Possible case of mumps on campus

Winslow warns students to watch for symptoms

The Winslow Health Center announced to the campus community on Feb. 2 that the possibility of the mumps virus exists on Allegheny’s campus. On Feb. 10, the health center updated the community in a campus-wide email that the initial tests of the suspected mumps virus came back negative.

In the latter email, the health center said, “[the Pennsylvania Department of Health] believe[s] this was probably not mumps because two initial types of tests were negative.”

Because of the average incubation period of 16 to 18 days, the health center has advised the Allegheny community to be aware of potential cases and to watch for symptoms, which include neck swelling, muscle aches, fever, headache and malaise, until Feb. 21.

While two of the three tests have come back negative, the health center cannot definitely state that the suspected case is not mumps until the end of the testing period according to Sue Plunkett, director of health services.

Once a suspected case presents itself, testing begins. One type of testing is a titer, a blood test to measure an individual’s antibodies for and therefore immunity to a disease.

“[Testing] can be a complicated process, especially if people have been vaccinated before,” Plunkett said.

However, when a person who has been vaccinated is believed to be infected, the disease can present in unusual ways.

“The incubation period does vary and the disease presents itself in strange ways, especially among someone who we would assume has been vaccinated,” said Rebecca Dawson, assistant professor of global health studies.

Allegheny’s vaccination requirement policy, available online, requires two MMR vaccinations, which protect against mumps, measles and rubella.

The policy also states: “All injections are required prior to matriculation. Sanctions are in place to encourage students to comply with these requirements, as these vaccinations help protect our community…In the event that a new student has difficulty obtaining any of the vaccinations, every effort is made to assist the student in meeting the vaccination requirements.”

Despite this, some medical conditions make vaccination unsafe. Individuals who are immunocompromised, such as individuals with HIV/AIDS or undergoing chemotherapy, cannot have vaccinations as their immune system cannot work towards developing antibodies for the disease. Individuals with severe allergies, specifically to eggs, and those born with certain genetic diseases cannot be vaccinated either.

The thought is that if you create a community that has enough immunity, that the virus can’t go from person to person.

— Rebecca Dawson

In these circumstances, the health center is willing to work with individuals who have not been vaccinated, as long as a potential student’s reasons for not vaccinating are supported and valid, according to Plunkett.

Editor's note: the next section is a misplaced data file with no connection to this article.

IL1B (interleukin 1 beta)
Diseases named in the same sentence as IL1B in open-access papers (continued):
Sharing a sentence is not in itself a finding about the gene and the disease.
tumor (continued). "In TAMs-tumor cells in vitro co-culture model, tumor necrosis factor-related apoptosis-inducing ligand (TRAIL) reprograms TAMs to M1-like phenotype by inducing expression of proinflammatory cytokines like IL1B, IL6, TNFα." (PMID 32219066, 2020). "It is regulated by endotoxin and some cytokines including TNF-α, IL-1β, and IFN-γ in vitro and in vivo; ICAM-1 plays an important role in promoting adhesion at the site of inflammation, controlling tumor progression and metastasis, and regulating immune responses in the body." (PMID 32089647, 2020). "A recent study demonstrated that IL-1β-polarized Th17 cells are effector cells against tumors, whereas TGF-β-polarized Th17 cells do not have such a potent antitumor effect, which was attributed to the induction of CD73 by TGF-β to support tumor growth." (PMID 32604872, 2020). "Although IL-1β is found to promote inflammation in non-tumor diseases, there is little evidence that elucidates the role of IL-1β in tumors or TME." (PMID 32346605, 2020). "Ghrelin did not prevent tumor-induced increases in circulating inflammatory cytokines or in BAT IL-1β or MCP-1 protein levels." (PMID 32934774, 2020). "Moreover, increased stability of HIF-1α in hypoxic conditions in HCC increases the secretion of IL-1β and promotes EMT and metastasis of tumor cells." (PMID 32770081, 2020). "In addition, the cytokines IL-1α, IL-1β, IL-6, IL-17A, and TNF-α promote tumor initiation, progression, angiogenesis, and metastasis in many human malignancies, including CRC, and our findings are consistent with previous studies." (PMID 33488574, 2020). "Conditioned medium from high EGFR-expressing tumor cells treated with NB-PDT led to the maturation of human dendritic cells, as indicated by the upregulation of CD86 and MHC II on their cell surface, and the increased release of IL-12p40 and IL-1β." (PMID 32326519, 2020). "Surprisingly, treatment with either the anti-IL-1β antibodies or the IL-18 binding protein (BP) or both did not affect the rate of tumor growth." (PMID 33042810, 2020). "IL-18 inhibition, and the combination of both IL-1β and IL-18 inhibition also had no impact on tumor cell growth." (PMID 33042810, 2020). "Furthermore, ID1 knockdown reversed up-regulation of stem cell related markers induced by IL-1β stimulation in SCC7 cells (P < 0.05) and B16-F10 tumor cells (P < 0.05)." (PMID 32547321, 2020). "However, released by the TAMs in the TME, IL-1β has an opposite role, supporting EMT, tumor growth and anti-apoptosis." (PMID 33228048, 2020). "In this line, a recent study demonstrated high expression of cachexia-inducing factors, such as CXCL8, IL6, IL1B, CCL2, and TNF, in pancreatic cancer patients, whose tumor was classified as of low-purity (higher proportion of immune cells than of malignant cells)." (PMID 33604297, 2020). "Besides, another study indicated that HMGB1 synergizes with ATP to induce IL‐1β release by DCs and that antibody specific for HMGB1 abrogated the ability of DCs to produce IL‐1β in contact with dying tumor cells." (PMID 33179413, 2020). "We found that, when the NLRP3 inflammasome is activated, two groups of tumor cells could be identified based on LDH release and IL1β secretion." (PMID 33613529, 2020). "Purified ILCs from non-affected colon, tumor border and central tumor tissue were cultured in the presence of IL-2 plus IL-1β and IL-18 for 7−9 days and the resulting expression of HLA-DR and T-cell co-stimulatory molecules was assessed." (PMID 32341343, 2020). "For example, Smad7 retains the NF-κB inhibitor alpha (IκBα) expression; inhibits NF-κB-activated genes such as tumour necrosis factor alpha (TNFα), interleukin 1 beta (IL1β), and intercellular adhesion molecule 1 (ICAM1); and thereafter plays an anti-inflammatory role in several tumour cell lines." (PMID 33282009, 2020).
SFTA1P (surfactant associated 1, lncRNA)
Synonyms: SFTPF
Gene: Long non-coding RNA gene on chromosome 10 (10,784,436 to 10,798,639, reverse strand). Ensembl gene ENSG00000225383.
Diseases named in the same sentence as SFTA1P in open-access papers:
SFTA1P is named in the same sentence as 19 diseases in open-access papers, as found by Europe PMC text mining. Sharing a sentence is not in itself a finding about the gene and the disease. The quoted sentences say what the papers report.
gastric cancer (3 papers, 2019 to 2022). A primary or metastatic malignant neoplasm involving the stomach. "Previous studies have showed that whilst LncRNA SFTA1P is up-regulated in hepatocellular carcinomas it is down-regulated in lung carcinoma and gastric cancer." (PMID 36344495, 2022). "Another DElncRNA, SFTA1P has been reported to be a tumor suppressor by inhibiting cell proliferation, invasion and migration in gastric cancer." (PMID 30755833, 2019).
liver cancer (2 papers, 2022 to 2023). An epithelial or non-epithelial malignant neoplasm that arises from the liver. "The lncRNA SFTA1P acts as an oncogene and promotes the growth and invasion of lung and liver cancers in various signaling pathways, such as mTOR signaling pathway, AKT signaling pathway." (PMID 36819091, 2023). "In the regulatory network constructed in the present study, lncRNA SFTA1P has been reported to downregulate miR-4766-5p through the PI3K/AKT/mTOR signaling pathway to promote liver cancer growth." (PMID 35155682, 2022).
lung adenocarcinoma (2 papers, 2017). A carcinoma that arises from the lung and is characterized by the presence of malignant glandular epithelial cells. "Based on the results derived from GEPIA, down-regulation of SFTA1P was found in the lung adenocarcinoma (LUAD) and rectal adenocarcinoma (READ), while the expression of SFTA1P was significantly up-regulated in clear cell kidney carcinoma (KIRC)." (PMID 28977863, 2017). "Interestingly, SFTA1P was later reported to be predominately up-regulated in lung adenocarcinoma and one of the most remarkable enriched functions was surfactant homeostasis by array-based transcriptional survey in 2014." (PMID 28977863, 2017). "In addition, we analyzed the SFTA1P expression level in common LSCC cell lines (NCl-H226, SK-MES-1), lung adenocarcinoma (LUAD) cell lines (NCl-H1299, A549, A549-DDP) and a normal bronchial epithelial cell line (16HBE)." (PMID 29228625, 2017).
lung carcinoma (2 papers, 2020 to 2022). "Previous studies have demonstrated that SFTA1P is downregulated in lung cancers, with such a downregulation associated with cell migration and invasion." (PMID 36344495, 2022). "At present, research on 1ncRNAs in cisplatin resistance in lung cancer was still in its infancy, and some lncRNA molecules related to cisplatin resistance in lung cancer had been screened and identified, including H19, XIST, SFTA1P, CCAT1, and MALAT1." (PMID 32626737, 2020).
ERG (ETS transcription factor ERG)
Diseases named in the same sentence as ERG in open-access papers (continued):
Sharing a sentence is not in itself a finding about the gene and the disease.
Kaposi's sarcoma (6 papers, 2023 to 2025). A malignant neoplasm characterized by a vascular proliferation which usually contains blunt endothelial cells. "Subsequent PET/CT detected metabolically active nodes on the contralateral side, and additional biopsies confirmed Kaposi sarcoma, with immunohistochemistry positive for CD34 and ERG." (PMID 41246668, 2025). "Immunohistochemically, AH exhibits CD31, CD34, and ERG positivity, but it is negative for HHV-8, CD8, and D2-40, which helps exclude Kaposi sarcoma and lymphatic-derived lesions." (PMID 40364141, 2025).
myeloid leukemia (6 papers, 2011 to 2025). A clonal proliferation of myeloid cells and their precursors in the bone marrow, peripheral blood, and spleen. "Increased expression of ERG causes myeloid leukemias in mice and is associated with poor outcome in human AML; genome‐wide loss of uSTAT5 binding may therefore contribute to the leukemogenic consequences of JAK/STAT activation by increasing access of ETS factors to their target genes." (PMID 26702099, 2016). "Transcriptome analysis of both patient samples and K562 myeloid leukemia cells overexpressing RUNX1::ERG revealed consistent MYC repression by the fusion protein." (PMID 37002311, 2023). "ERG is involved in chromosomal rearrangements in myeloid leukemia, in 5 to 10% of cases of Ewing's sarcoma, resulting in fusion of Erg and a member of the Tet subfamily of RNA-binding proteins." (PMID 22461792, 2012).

“We do reserve the right to do titers on them to see if they’re immune or not,” she said, referring to students who opt out of being vaccinated.

A similar situation occurs with international or transfer students as vaccination policies can vary between state and especially by country. Japan, for instance, has not had a requirement for the MMR vaccine since 1994.

“We work with them to get the vaccines to get them when they arrive here if they can’t get them in their country,” Plunkett said. “Some international students do titers to see what their immunity level is and very often they are immune.”

Individuals also opt out based on ethical or religious reasons including the use of placental tissue or animal materials in the creating the vaccines.

“For example, some vaccines are made from material that is made from a fetus and for some people, that is not compatible with their religious beliefs,” said Sasha Adkins, visiting assistant professor of global health studies. “Until we can come up with alternatives that are manufactured by a different process, that’s going to put those folks in a difficult position.”

While some individuals may opt out of being vaccinated, herd immunity, which depends on the large majority of a population being vaccinated, is the reason that vaccinations work.

“The science behind herd immunity is that you get enough people who can’t get the disease. It’s sort of like a pinball machine: the disease is going to bounce off of people, trying to find a host that will allow it to infect, replicate, and spread further,” said Dawson. “The thought is that if you create a community that has enough immunity, that the virus can’t go from person to person, that it actually will protect a person who doesn’t have immunity because the virus won’t transmit into that community at all.”

With this in mind, the health of the larger community rests with the immunity of the group.

“I think that we do have a responsibility to each other,” said Adkins. “I think how we go about reducing our risk of exposing others to a pathogen, there are many ways to do that.”


The Center for Political Participation is sponsoring a Quigley Town Hall event concerning the topic of vaccinations on Thursday, Feb. 19 at 12:15 p.m.